And please note the utter deliciousness of the word approximately. Having been so definitive about the time of fixing, now I was only offered an approximation.

The text didn’t stop there, though.

It added: “Thanks for your patience. Your services should be back up and running. Let me know if you’re still experiencing service issues.”

Should be back up and running? But you told me precisely that the outage was resolved.

Naturally, this all caused me to worry.

As with my abject text-based experience with FedEx a couple of weeks before, I fear that companies have no control over the texts they send to customers.

If you’re going to do it, please be accurate. If you’re going to use such technology, make sure it’s not dribbling finger-in-the-air precision that can only frustrate your customers more.

It’s fine to apologize. It’s less fine to offer the wrong information.

If you can’t make the system work, don’t have the system.

Oh, what am I saying? Technology is customer service these days.

Source: https://www.zdnet.com/article/comcast-gave-me-good-precise-news-the-truth-was-precisely-the-opposite/

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Bioengineer

Sex differences in COVID-19 outcomes

Credit: Mary Ann Liebert, Inc., publishers In a study of more than 10,600 adult patients hospitalized with COVID-19, women had

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In a study of more than 10,600 adult patients hospitalized with COVID-19, women had significantly lower odds than men of in-hospital mortality. They also had fewer admissions to the intensive care unit and less need for mechanical ventilation. Women also had significantly lower odds of major adverse events, including acute cardiac injury, acute kidney injury, and venous thromboembolism, according to an article in the peer-reviewed Journal of Women’s Health. Click here to read the article now.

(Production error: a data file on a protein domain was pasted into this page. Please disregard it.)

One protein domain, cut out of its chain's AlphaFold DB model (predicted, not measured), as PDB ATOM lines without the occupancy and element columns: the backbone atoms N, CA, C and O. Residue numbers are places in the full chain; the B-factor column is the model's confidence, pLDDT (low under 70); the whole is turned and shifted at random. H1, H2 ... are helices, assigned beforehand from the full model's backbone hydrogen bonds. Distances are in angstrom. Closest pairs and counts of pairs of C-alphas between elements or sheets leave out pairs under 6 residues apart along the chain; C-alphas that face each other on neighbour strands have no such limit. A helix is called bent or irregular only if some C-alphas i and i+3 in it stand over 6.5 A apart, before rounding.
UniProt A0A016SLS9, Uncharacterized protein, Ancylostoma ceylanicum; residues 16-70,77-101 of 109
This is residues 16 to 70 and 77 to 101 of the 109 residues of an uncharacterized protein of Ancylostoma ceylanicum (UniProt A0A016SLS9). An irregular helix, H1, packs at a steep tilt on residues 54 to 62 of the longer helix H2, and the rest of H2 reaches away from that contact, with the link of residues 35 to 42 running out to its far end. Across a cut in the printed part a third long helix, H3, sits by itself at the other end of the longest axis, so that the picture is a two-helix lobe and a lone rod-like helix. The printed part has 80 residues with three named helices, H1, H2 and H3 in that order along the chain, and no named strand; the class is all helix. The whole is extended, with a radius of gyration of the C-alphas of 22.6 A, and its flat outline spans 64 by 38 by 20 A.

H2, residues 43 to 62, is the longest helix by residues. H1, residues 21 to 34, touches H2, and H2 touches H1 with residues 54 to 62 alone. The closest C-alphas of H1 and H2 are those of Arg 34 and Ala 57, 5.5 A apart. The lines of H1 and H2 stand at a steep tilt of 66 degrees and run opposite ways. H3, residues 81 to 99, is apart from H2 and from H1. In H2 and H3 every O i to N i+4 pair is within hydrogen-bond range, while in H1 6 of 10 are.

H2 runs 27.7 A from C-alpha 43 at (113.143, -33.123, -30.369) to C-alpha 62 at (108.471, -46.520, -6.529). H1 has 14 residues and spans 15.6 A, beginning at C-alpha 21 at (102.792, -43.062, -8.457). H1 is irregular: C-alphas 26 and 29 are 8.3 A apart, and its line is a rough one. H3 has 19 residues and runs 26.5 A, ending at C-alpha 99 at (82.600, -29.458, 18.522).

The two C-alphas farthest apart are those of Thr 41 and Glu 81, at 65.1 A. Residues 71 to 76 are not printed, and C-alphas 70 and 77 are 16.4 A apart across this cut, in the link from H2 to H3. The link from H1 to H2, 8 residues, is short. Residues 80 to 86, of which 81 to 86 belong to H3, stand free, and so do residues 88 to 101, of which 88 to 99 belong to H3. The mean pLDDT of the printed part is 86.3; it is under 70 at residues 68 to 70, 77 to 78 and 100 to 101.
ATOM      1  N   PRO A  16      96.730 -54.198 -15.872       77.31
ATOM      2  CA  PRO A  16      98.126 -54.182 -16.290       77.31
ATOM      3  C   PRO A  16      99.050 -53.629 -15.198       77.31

“This comprehensive analysis is the largest study to date that directly assesses the impact of sex on COVID-19 outcomes,” stated Rachel-Maria Brown, MD, Zucker School of Medicine at Hofstra/Northwell, and coauthors. “Our study strongly demonstrates female sex to be associated with lower odds of in-hospital outcomes, major adverse effects and all-cause mortality as compared to male sex after controlling for confounding variables.” The authors propose some of the protective factors that may contribute to these findings.

In the accompanying editorial entitled “Lessons Learned from COVID-19 Sex Disparities,” Annabelle Santos Volgman, MD, Rush University Medical Center, and coauthors, suggest various mechanisms by which female sex may confer a protective advantage against COVID-19 infection. One advantage may be the extra X chromosome, which carries multiple genes responsible for innate and adaptive immunity.

Volgman and coauthors emphasize that “although women have less mortality risk with COVID-19, we need to exercise caution not to send a message to deliver subpar care to women with COVID-19 or decrease measures to prevent their infection. Our evolving knowledge should not reduce attention paid to women admitted for COVID-19.”

###

Research reported in this publication was supported by the National Institutes of Health under Award Number R24AG064191, R01LM012836, R01 NR018443. The content is solely the responsibility of the authors and does not necessarily represent the official views of the National Institutes of Health.

About the Journal

Journal of Women’s Health, published monthly, is a core multidisciplinary journal dedicated to the diseases and conditions that hold greater risk for or are more prevalent among women, as well as diseases that present differently in women. Led by Editor-in-Chief Susan G. Kornstein, MD, Executive Director of the Virginia Commonwealth University Institute for Women’s Health, Richmond, VA, the Journal covers the latest advances and clinical applications of new diagnostic procedures and therapeutic protocols for the prevention and management of women’s healthcare issues. Complete tables of content and a sample issue may be viewed on the Journal of Women’s Health website. Journal of Women’s Health is the official journal of the Society for Women’s Health Research.

About the Publisher

Mary Ann Liebert, Inc., publishers is known for establishing authoritative peer-reviewed journals in many promising areas of science and biomedical research. A complete list of the

Source: https://bioengineer.org/sex-differences-in-covid-19-outcomes/